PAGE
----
More specifically, we are building a tremendous customer database and innovative technology to change the experience of how business insurance is rated, purchased, and used. Over time, that will shift how business insurance is understood by our policyholders and sold by our agents, which we believe will offer a succession plan for the industry – we believe we can change the perception of selling insurance. In the future, our insurance engine will allow those with a network and influence to sell insurance as a passive income stream. That might sound crazy now, but we are preparing to build our insurance company for decades, hopefully growing up and serving a new generation of entrepreneurs for years as they start multiple businesses.

What are your thoughts on the local tech startup scene in Cincinnati?

Cincinnati’s tech startup scene is near to my heart. I spent three years working at Cintrifuse and was also President of the Greater Cincinnati Venture Association for two years. We have so many talented and visionary people in our city, all of whom are helping make the ecosystem stronger. That selflessness makes it easy for those outside the city to get engrained in it quickly. That’s what I saw with our co-founder, David. He quickly met a lot of people in the ecosystem because of the generosity of introductions and connections this city has in spades.

Additionally, it was a great place for us to start Coterie because our Angel funders were former industry executives. They deeply knew the problem we are solving, and therefore the investment opportunity was something they wanted to jump on quickly. We also had support from our corporations and other ecosystem drivers like Cintrifuse as we built our business, grew into new offices, promoted our product, and hired local staff.

All of these factors, plus a generally low cost of living and a family-friendly environment, made Cincinnati an ideal place for us to start Coterie.

What’s your best advice for aspiring entrepreneurs?

There’s a lot of great advice out there for founders and entrepreneurs so read up and educate yourself on multiple people’s opinions, but ultimately make your vision yours. That said, here are three specific thoughts that can help you as you are getting started building and scaling your business:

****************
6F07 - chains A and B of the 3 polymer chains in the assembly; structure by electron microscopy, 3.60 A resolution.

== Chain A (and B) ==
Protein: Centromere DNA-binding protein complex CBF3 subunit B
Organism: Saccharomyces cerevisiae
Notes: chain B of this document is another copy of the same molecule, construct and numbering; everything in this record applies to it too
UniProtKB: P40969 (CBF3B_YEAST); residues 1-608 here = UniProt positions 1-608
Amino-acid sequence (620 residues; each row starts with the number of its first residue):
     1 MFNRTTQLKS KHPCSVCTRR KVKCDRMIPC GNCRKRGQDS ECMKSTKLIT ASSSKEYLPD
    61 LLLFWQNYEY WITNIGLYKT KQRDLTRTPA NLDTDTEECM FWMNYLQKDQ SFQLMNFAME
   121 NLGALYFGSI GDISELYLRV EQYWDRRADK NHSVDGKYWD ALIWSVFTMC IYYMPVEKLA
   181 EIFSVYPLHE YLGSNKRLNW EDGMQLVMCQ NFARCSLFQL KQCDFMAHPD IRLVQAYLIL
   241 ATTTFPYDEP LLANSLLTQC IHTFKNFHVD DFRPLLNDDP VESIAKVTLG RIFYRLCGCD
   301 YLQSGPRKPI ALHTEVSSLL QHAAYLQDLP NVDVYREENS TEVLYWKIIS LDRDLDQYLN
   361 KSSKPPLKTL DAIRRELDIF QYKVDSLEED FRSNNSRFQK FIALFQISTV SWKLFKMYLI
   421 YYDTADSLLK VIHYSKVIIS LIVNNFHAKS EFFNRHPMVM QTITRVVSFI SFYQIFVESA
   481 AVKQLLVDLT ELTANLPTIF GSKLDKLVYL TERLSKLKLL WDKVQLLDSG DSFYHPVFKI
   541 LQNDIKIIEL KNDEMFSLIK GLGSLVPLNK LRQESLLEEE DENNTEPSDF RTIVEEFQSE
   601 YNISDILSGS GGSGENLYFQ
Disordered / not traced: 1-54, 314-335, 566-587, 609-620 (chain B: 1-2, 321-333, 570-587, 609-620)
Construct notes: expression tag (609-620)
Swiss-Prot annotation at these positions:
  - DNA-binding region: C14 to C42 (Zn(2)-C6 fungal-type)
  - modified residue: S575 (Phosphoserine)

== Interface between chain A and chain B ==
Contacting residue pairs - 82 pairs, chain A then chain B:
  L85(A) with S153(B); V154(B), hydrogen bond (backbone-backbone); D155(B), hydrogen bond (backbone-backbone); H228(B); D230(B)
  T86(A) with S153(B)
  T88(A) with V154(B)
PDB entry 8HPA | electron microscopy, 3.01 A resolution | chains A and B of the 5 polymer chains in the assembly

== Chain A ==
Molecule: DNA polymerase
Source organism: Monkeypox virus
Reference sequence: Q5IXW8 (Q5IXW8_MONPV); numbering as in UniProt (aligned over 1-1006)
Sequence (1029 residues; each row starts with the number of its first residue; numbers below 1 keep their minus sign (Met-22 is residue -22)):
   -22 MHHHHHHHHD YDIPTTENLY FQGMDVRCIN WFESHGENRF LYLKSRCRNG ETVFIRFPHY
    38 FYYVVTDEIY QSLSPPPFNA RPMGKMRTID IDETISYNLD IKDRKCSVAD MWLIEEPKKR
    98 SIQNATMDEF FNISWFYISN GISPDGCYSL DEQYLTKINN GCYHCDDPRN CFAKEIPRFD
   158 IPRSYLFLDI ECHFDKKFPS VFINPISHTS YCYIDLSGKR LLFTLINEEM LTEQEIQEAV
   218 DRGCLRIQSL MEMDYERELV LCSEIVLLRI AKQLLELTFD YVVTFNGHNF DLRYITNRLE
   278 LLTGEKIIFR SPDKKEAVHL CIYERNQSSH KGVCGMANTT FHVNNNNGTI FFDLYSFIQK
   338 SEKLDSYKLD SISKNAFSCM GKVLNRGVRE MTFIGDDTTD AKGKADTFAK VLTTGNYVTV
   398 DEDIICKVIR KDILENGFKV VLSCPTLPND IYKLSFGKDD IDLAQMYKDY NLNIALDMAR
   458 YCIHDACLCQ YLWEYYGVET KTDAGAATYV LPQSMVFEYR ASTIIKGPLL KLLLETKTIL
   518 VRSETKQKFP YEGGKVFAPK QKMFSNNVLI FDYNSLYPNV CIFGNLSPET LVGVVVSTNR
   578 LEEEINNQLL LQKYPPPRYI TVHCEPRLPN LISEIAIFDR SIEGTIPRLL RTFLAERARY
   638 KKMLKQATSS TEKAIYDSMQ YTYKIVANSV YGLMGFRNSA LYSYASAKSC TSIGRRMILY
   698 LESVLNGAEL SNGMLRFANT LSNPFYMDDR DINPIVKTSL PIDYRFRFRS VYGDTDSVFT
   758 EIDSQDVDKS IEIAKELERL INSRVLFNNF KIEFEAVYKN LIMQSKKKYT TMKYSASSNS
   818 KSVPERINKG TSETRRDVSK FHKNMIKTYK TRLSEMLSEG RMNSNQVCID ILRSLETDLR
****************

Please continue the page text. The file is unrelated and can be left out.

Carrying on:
• Prepare and strategize, but don’t spend too much time with your head down. I suggest running a “100 meetings in 100 days” campaign as you are starting to get into the market. It will force you to speak with a lot of people about what you are doing. In those meetings, you will learn so much. You don’t need to predict what you will learn or what people might say, but that’s why you have a lot of meetings. Over time, you will pick up on trends and hear consistencies that will reveal what the market thinks of you and your product. Then you can invest in building.
  • With investors, sell a vision but quickly be able to speak about the business opportunity in the same conversation(s). It is important to project the necessary purpose of your business in the world, but if it isn’t a thoughtful business, it will be difficult to get investors to be confident in putting money into your company.
  • You may be right about the ultimate place your company lands, but you’ll probably be wrong about the journey to get there. And that’s OK! Sometimes our products, companies, and teams are better because we figured out a better and different way of doing things. Be confident in your vision and passion, but let the market tell you if you are right about it!


For more exclusive interviews, see our full Profile of a Founder series